Chivo New User

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    My dad married a tennis pro.

    Tennis pro stepmom = free lessons!!
     
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  15. Oz_Rocket

    Oz_Rocket Semi-Pro

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    We had a tennis court next door and three doors down that my mum played social tennis on when I was a kid. So at the age of 4 or 5 she let me hit with her wooden Dunlop racquet. Was never a natural athlete but had great hand/eye coordination so I stayed with tennis.
     
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  16. thejackal

    thejackal Hall of Fame

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    when I was 5 my dad went to play at an indoor club in my hometown with a few of his university friends. he brought me along because my mom was busy so he just had me sit on the bench and watch them for two hours. I kept bugging him to let me play but he never did. didn't actually touch a racquet until my early teens, when I got into it after watching epic matches at the US Open (el aynaoui vs moya & pete vs andre in 2002) and Wimbledon (Federer's finals in 03 and 04)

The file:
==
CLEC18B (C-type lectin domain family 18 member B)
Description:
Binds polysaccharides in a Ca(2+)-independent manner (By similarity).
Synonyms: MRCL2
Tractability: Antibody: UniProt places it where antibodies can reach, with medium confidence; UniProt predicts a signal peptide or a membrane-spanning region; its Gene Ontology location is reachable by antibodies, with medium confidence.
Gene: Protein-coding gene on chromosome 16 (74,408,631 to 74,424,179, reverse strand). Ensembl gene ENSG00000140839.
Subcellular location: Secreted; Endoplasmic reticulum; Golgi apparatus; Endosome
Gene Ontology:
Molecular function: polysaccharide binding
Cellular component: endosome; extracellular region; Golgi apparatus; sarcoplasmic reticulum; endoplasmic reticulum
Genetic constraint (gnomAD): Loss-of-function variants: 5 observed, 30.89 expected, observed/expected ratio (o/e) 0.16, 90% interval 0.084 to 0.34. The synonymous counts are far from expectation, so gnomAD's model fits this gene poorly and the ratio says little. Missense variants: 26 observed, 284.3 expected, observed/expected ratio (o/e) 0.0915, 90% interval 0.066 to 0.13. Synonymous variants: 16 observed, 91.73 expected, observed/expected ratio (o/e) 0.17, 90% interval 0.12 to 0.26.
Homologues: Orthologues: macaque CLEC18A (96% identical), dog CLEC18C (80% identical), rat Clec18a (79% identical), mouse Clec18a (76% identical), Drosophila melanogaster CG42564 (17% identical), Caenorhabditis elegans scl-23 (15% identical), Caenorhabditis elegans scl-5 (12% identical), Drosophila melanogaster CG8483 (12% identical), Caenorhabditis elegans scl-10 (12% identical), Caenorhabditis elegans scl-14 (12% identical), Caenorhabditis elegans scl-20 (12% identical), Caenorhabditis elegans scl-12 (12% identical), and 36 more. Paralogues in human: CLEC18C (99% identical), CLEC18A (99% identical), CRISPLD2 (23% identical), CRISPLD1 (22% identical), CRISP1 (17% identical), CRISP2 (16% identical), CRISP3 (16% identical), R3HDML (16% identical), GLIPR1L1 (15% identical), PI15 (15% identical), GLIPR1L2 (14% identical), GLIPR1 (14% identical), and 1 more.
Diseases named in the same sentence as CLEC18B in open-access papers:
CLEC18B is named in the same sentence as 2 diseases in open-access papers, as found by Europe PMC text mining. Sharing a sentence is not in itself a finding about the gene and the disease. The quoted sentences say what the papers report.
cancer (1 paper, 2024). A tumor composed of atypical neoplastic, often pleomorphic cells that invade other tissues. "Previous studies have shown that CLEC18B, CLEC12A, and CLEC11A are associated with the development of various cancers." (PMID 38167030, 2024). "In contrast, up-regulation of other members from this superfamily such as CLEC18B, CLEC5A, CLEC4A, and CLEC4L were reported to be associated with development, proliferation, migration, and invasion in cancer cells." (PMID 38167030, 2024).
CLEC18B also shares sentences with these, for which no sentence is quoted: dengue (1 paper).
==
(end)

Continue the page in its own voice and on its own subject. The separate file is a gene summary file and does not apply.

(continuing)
funny enough, I ended up becoming friends with a girl from my hometown who is roughly my age and became a WTA pro (she's around #130 in singles and #35 in doubles). we talked once about how she got started (dad was a pro soccer player, mom was a pro volleyball player, she was kind of forced into playing tennis when she was 4 or 5) and my missed connection with the game. turned out she's a bit jealous that I had a normal life - school, friends, job, etc. while I'm obviously very envious that she gets to travel the world and play tennis for a living. guess that's life.
     
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  17. LeeD

    LeeD Bionic Poster